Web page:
Historic Winter Storm & What to Expect

We just encountered intense winter weather together, with a record-breaking 144 consecutive hours below freezing. We hope that you, your family, and your loved ones are all safe and warm.

We know there might be lots of other things on your mind right now, but when lawn care is back on your radar, we’ve got you covered.

We are preparing for significant turf and landscape damage. While we may not see the extent of the damage until plants are out of dormancy, we want to share what we do know.

The lethal soil temperature for 50% turf loss is as follows:

St. Augustine: 23-29 degrees F
Bermuda: 17-23 F
Zoysia-Palisades or coarse bladed varieties: 10-12 F
Cavalier, Emerald, or other fine-bladed varieties: 23-31 F
The turf areas most at risk for damage are:
  • On north-facing slopes
  • Under trees or around the foundation of the house (which has a tendency to stay green or active even during winter months)
  • St. Augustine is by far the most susceptible to winter damage
  • Areas with heavy traffic or compaction (especially traffic while the ice and snow were present)
  • Newly established lawns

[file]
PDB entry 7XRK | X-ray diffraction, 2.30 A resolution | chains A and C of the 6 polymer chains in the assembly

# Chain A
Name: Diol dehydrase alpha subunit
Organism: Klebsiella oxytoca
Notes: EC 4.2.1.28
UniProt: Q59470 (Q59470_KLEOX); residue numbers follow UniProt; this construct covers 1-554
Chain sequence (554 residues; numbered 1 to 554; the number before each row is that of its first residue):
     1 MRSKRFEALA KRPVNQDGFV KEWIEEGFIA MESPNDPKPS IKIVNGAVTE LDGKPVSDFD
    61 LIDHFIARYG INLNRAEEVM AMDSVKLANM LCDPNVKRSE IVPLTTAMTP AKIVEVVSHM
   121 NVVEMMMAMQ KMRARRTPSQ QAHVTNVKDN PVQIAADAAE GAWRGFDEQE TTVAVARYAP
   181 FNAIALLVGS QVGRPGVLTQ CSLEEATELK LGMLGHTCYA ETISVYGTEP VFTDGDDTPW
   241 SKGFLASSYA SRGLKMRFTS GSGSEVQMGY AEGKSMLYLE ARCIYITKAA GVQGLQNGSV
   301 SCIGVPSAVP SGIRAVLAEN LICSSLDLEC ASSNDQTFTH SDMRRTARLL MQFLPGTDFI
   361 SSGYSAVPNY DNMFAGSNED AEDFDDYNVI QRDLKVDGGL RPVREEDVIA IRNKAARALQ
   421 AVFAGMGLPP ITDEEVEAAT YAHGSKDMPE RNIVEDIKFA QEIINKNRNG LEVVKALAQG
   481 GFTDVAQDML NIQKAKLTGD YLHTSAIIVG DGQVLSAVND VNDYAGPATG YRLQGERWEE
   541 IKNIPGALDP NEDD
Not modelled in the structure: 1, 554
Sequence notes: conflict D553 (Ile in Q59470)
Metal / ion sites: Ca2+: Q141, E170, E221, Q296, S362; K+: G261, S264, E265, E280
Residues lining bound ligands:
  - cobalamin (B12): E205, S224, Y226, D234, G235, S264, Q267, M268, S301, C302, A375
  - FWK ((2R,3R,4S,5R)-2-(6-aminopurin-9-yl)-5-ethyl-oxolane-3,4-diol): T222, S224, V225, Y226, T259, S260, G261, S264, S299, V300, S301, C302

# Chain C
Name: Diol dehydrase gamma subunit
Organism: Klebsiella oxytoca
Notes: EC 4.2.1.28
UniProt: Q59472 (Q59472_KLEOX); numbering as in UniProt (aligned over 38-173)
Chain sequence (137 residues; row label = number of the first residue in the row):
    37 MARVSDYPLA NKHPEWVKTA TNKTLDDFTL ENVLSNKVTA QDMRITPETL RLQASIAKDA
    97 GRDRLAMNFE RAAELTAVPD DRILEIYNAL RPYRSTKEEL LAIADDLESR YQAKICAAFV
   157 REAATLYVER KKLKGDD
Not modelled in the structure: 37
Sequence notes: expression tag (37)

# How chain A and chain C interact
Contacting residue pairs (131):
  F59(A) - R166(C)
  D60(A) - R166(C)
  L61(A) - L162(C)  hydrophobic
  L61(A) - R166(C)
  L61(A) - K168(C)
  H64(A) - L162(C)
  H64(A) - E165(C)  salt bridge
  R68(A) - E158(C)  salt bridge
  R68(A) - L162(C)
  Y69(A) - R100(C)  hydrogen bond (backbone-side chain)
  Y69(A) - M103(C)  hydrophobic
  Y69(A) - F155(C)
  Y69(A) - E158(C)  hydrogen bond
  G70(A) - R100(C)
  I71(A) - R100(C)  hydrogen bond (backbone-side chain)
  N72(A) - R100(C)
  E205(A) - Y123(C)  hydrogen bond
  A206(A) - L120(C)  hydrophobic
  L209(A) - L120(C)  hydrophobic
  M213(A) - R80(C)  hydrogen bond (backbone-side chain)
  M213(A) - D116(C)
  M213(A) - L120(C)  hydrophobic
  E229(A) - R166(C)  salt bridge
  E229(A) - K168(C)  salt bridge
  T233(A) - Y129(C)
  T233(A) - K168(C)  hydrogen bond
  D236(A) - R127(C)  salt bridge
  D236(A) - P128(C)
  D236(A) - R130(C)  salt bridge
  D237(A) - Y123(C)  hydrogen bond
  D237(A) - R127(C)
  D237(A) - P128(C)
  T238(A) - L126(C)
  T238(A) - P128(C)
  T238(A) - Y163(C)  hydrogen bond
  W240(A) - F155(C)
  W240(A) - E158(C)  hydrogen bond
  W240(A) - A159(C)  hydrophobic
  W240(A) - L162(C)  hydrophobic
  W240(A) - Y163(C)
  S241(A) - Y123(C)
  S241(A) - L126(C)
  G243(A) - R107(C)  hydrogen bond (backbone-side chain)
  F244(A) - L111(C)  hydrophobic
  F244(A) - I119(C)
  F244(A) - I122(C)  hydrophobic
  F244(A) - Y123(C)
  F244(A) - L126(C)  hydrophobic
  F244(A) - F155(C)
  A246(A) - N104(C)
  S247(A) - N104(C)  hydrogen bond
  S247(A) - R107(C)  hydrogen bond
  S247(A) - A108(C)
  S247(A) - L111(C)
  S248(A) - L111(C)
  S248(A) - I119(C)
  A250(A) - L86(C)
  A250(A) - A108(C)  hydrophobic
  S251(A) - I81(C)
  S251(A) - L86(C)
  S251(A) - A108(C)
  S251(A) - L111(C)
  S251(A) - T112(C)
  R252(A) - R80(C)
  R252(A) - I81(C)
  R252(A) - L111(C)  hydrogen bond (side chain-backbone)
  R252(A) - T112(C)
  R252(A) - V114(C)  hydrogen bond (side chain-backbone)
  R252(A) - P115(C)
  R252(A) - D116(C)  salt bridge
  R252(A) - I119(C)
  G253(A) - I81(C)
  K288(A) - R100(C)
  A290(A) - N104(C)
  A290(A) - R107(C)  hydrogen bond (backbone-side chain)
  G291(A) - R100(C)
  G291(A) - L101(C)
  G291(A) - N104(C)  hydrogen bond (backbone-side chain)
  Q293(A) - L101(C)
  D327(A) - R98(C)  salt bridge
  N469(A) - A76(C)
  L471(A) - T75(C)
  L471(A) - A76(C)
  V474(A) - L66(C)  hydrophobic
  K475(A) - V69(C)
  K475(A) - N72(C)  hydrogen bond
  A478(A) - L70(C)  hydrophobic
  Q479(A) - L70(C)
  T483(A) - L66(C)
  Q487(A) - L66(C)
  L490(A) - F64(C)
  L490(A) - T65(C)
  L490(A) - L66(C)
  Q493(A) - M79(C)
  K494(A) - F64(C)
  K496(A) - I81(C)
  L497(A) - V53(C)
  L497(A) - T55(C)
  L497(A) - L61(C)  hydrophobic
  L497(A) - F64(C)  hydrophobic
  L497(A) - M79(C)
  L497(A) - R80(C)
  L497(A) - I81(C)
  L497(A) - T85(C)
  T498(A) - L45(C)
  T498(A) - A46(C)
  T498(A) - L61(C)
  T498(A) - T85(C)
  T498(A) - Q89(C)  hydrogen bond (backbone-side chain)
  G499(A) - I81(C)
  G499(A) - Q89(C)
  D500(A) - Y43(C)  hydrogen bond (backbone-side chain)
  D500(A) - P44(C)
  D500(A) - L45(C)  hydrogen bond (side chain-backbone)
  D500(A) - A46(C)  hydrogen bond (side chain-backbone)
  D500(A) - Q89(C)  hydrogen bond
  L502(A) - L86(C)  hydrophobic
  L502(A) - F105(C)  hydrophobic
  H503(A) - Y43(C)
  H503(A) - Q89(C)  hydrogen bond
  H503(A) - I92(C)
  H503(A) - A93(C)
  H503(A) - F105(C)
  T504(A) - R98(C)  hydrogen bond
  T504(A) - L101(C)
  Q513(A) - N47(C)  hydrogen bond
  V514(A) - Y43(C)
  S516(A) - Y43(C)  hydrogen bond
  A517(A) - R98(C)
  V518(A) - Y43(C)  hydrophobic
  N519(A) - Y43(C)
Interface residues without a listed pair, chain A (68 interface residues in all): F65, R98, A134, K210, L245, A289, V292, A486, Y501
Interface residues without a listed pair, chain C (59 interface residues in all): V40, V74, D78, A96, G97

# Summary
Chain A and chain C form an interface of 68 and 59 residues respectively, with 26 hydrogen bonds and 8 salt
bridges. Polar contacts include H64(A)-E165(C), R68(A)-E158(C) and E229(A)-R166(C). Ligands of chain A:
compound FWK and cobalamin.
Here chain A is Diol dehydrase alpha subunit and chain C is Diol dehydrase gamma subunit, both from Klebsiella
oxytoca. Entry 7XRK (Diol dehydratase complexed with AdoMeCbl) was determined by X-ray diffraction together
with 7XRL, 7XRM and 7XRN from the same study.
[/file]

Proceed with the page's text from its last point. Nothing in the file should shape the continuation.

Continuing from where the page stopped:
The plants, trees, and shrubs most at risk for damage are:

-Palm trees, Indian Hawthorns, Oleanders, and succulents, like agaves or cactus.
-South-facing trees and shrubs because typically they are the first to be active (budding, leafing out, flowering)
-Excessive ice on shrubs without a strong central trunk, such as Mountain Laurels, Wax Myrtles, or Sky Pencil Hollies (the damage would be in the form of broken or split branches).
-Sun Scald damage is also a big concern, especially for soft-bark and less mature plants and trees. This type of damage is basically just cracks in the trunk or branches, which lose sap and can allow harmful insect or disease pathogens into the plant. Most of the time this type of damage won’t be noticeable for some time (3-6 months).
-Evergreens, such as junipers and Italian Cypress, will manifest as browning, drying out, or bleaching of plant tissue. These areas will not green-up.

As bleak as everything sounds, we do have some positives.

-Lucky for us, we had a good blanket of snow on the ground before temperatures dropped so dramatically. This created an insulating barrier to help keep heat in the soil.
-We had a solid rain on Thursday and moist soil stays much warmer than dry. Mother Nature at least did this for us before she dropped the bomb.
Mulched beds and trees, as well as top-dressed lawns (as far back as last Fall) all received significant insulation. *Bonus* They also create heat during their decomposition. 

Steps to Promote Recovery

1. Patience!

Don’t walk on your lawn or rush to prune/replace your plants or turf. Plants can be surprisingly resilient. Hold off on water for at least a week (unless you have just received an application). It may take us months to know if something is going to recover or not so we’d hate to be replacing anything that *might* bounce back.

2. Aerate your soil